An organization called Art Beyond Sight is working with the Chicago History Museum to learn more about ways people who are blind manage in museums, and I’ve been invited to head over there this Thursday morning to offer suggestions.
Confession: I’m always ambivalent about these things. I credit the institutions for trying. I really do. And some special accommodations–like the advance tour before plays at Steppenwolf — truly enriched my experience. But when it comes to static, visual art, I must confess I’ve been to several accessible exhibits and none have been particularly satisfying or enlightening.
Mind you, I’m not speaking for all visually impaired people. And I’m never one to turn down special privileges, like the ability to touch artifacts that the general public cannot. But for me, touching artifacts does not allow me to appreciate the entire exhibition. It only provides some of the pieces, and hey, I already spend too much time putting mental puzzles together every day.
As for audio tours, well, they can be quite entertaining and educational, yes, but paying to get into a museum just to walk around with headphones on doesn’t make sense to me. I’d rather download the monologue and listen to it at home, lying comfortably on my couch!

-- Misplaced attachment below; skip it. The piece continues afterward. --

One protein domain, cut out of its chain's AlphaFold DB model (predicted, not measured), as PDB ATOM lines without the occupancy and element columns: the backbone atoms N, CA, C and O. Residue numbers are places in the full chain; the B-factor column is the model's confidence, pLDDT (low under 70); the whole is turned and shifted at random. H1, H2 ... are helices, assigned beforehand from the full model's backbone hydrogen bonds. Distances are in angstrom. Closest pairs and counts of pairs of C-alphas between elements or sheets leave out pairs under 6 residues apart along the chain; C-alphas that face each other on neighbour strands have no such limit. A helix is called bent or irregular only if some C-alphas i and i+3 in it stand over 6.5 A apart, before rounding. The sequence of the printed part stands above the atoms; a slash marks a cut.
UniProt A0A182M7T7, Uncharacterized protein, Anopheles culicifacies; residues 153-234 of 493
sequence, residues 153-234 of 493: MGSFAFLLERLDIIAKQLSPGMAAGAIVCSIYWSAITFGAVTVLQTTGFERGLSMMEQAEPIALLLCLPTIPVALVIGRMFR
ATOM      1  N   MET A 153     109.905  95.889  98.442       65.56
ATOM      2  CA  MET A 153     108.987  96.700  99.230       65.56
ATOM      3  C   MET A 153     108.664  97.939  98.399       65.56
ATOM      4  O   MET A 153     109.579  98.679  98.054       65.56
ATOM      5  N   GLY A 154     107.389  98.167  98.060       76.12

I do like living in a big city with lots of museums. I get a lot out of it without being able to see. I attend lectures and read books to learn about exhibitions in town, about the artists and their lives and their significance. I enjoy discussing the exhibitions with sighted friends who go see them, but as for the special tactile things, I confess that they:
- Expect too much. Touch is too particular — I can only take in parts of the artwork that are one fingertip wide
- Make the sighted people feel better about the Braille signs and tactile exhibits than I do
- Leave me feeling obligated to be grateful
But, again–I applaud the effort, and because I’ve been wrong more than once in the past, I figure they asked, so I’ll answer. And in the process, I’ll be forced to climb back on the horse, er, bus…One of the many, many things I’ve had to avoid since my unexpected emergency open-heart surgery is riding a bus alone with my Seeing eye dog. Surgeons were afraid the bus would take off before we found a seat and I’d fall. Not good for my healing sternum.
This Thursday marks 12 weeks since my April miracle. My sternum is healed now, and the #22 bus is an easy ride from our place to the Chicago History Museum. I’d be lying if I said I wasn’t a bit anxious about the bus trip, and a post my writer friend Jeff Flodin just published called Every trip an adventure is not boosting my confidence, either (it’s about trying to find a seat on CTA buses with his Seeing Eye dog Randy). And so, rather than think about bus rides and well-meaning accessible exhibits, I’m focusing on my reward instead: I’m meeting friends at the museum afterwards for lunch. No special accomodations necessary for that: my four remaining senses are enough to feel the air-conditioning, smell the coffee, taste the food and hear lively conversation.